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August 09, 1929 - Image 3

Resource type:
Text
Publication:
Michigan Daily, 1929-08-09

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FRIDAY, AUGUST 9, 1929

THE SUMMER MICHIGAN DAILY

Announce'
Famous Ar

Year's Musical Program.
ists '

To Appear Here
In Union Series
Martinelli, Muzio, Rethberg, Heifetz, Horowitz,
Detroit Symphony, And Hungarian
Quartet Will Appear

CLASSIF 'E
PRESENT LAST LE AGE C aD
ADVERTISING
THEATER PLAYMDAY TYPEWRITING AND MIMRO
GRAPHING promptly and neatly
done by experienced operators at
"Servant in House" To Be Present- moderate rates. College work a
ed by Wesley Players in specialty since 1908. E. D.
September O. D. MORRILL
17 Nickels Arcade
THEATER PROVES WORTH THE RAGGEDY ANN BEAUTY
SHOP OFFERS A
Monday night, August 12, will Marcel at 75c, Finger wave at $1.00;
mark the closing of the Lydia Men- Permanent wave at $8.50. Dial 7561.
delssohn theater in the League MACK TUTORING AGENCY
building for the rest of the sum- 3 Open for Summer School
mer. The recital to be given that __310_S___StateSt. Phone_7927
night by Professor Earl E. Fleisch- TYPING-Theses a specialty. Fair
man's advanced class in interpre- rates. M. V. Hartsuff, Dial 9387.

.j

Giovanni Martinelli, leading ten-
or of the Metropolitan Opera Com-
pany; Claudia Muzio, prima donna
soprano of the Chicago Civic Opera
Association; Elizabeth Rethberg,
prima donna soprano of the Metro-
politan Opera Company; Ignace Jan
Paderewski, noted Polish pianist;
Vladimir Horowitz, brilliant Rus-
sian pianist; Jascha Heifetz, Rus-
sian violinist; The English Singers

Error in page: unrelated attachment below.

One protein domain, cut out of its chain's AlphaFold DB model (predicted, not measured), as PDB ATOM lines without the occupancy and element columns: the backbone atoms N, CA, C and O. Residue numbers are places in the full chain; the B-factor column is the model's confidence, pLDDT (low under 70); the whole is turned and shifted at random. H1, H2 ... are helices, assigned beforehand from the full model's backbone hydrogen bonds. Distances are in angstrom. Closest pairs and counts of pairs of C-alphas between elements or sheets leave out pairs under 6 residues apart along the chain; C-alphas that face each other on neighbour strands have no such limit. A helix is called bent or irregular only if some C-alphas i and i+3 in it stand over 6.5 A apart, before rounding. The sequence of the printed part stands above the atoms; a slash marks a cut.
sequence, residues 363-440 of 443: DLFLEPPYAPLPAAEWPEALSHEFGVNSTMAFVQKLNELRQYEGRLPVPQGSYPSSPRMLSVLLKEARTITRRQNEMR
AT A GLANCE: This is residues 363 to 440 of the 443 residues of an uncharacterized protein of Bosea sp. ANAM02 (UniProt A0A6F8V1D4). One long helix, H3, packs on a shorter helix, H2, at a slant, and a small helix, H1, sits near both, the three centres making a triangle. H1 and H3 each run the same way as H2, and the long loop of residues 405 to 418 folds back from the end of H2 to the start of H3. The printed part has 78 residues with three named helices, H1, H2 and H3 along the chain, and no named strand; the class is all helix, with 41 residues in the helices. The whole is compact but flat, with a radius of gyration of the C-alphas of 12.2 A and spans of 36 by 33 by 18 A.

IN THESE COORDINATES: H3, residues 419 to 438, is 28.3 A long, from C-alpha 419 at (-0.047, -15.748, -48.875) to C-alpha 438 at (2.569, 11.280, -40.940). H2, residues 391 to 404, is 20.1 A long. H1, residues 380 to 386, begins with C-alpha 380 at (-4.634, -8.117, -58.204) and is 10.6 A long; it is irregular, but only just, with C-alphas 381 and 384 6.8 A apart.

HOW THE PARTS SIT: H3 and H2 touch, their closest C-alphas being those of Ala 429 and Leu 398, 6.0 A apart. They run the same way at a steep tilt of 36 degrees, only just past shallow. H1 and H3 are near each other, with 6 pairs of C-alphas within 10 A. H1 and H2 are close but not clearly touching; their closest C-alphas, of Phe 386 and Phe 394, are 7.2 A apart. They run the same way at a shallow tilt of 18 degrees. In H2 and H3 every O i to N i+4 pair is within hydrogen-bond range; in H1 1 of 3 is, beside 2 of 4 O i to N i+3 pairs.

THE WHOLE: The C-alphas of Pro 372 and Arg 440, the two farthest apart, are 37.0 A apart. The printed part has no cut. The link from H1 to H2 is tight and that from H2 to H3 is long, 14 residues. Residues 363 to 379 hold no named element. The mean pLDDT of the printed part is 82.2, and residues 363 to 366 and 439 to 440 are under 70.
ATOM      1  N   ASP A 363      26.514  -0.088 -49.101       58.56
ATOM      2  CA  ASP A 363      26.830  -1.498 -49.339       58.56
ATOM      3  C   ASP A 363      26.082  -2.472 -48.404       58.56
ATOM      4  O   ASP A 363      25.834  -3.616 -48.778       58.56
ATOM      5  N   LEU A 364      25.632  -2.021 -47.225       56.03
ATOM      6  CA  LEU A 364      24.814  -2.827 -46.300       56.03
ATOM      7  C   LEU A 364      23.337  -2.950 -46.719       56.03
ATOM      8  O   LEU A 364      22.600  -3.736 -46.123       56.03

of. London; The Lener Budapest
String Quartet and two concerts
by the Detroit Symphony Orchestra
with Ossip Gabrilowitsch wielding
the baton, will provide ten prog-
rams in the coming season of
Choral Union Concerts.
This array of brilliant singers,
spectacular instrumental soloist*s
and ensemble groups will constitute
a series of headi liners such as has
seldom been heard in a single series
anywhere in the world of music.
Their united artistic assets stand
out as a most worthy assemblage
of musical attractions to inaugurate
the first season of the second half
century of musical endeavors on
the part of the University Musical
Society, under whose auspices the
Choral Union and May Festival
concerts are provided.
In accordance with the policy
inaugurated last year for the semi-
centenary series, ten concerts will
be given. The schedule of prices
for season tickets will remain the
same as last year, that is, $6.00,
$8.00, $10.00 and $12.00. Each sea-
son ticket will contain a coupon
good for $3.00 in exchange later in
the year for a season May Festival
ticket. All mail orders for tickets
will be filed in sequence and filled
in the same order except that, all
orders which accumulate before
September 1st, will be considered
as of that data and will be treated
accordingly. Also, subscribers of
record for patron's tickets for the
last May Festival will have the
privilege of retaining their same